Nelson:           I know, but it’s basic and kind of a
basic concept. I know what it talks about, so it’s very refreshing for you to
say that, but anyway-
Damon:           Just to think why we’ve ignored that for so long.
Nelson:           Yeah, 30 years of fear-based
campaigns can do somebody some damage, but anyways, there are barriers. There
are many barriers when, let’s say somebody, whoever is this I need to this
webcast, and by the way, people are going to be able to ask questions later.
Scott is going to explain how.
                        We’re going to get into details on how to
navigate the whole process of getting PrEP and if you have insurance or if you
don’t have insurance. We’re going to talk about that at the end, but tell us a
little bit about the different barriers, the different difficulties people are
having trying to access and get PrEP or even trying to talk to their doctors
about it.
Damon:           Let’s start by first [inaudible 00:14:36] that with that
the fact the United States is the only country whose government has approved
using PrEP, so, it’s our FDA-approved use of prep three years ago in 2012.
There’s no other country in the world right now whose government has approved
the use of PrEP [crosstalk 00:14:52]. Right, I know. I was amazed.
                        The United States was so far ahead of the
curve on this issue. I was very impressed by that and still very impressed by
that, but the downside is that PrEP is still not accessible anywhere else in
the world easily. People still get them through international pharmacies and
there’s ways to do it.
                        If they come to my group, PrEP Facts
Rethinking HIV Prevention and Sex, on Facebook, they’ll learn about a lot of
ways people are accessing PrEP outside the US, but in the US, that is the only
country where our Medicaid is paying for it, where our private insurance is
paying for it, where the Affordable Care Act is paying for it.
                        Within the US, access is still bit an issue
partly because even though it is covered by insurance, there are some
insurances that have put up barriers, who have put up hoops that have made it
harder for people to access PrEP. It added paperwork where they’ve kind of
passive-aggressively discouraged people from using it.
                        If I were to call an insurance company right
now and say, “Hey, well my insurance cover PrEP,” chances are, I’m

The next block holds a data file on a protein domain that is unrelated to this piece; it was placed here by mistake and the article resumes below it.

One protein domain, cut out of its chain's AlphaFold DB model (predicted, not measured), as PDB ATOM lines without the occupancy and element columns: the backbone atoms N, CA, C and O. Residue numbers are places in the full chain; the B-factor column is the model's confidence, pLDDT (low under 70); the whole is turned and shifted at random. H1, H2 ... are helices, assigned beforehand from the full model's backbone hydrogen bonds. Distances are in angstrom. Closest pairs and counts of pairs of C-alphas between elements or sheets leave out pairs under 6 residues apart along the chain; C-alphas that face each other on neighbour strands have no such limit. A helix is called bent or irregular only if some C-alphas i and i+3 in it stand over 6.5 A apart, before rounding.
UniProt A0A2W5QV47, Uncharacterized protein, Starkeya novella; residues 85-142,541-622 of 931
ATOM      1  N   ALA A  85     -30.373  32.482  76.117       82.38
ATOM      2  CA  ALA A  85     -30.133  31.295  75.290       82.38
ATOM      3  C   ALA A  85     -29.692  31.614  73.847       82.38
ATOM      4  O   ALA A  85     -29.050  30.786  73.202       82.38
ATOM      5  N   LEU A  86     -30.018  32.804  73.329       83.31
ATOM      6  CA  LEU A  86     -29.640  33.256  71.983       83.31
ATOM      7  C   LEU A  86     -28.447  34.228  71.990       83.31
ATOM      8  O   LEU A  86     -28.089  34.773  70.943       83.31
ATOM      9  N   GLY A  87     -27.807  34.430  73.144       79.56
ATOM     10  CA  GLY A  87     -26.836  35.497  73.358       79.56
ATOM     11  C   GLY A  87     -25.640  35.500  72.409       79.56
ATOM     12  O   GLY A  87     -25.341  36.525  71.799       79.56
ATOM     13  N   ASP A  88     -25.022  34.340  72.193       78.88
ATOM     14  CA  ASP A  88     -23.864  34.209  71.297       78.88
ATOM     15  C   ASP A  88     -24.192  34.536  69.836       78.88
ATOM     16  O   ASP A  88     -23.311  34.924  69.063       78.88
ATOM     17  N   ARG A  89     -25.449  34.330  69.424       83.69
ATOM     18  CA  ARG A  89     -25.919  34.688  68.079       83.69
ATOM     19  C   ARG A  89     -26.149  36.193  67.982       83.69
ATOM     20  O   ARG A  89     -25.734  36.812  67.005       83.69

going to get someone who answers the phone who’s never heard of this and going
to say no. This is why people want to find out. They have to call their
insurance and they have to ask, “Is Truvada on the formulary? Not “Do
you cover PrEP,” but “Is Truvada on my formulary?”
                        Simply things like that can make a big
difference in terms of accessing PrEP and dealing with insurance companies, and
again, more tips like that are available at my page.
                        The other big barrier to access has been the
medical profession. Doctors, mostly doctors in the United States who are
sometimes, I’m going to give them the benefit of the doubt, well intentions,
doctors who care, seem to have this idea. They have a misguided concept of
cause and effect. They say if I give my patient PrEP, here she will feel like
they can go ahead and have sex without condoms. What’s the problem with that
                        Most men, especially gay and bisexual men,
gave up condoms a long time ago on a consistent basis. Not everybody, but most.
For a doctor to believe that here she has the power to suddenly get people to
use condoms in 2015 when people weren’t even using condoms in 1995, how much
sense does that make? How rational is that?
                        PrEP is appropriate because people already
stopped using condoms, not the other way around, and until the medical
community gets on board with that, we’re going to see this power struggle and
that sort of problematic dynamic, power dynamic that’s coming through with
doctors thinking that they can infantilize and be mommy and daddy for their
patient who is probably just going to nod and smile, and then go the other way.
                        We need a medical system that’s more in tuned
with the needs of the pleasure of gay and bisexual men, and not judging them,
not saying what you should do, but say “Here’s the reality. What are you
doing and can I help you to stay HIV-negative? Can you use condoms more often? Would
you use PrEP? Could you use both? Let’s talk about that.” Insurance and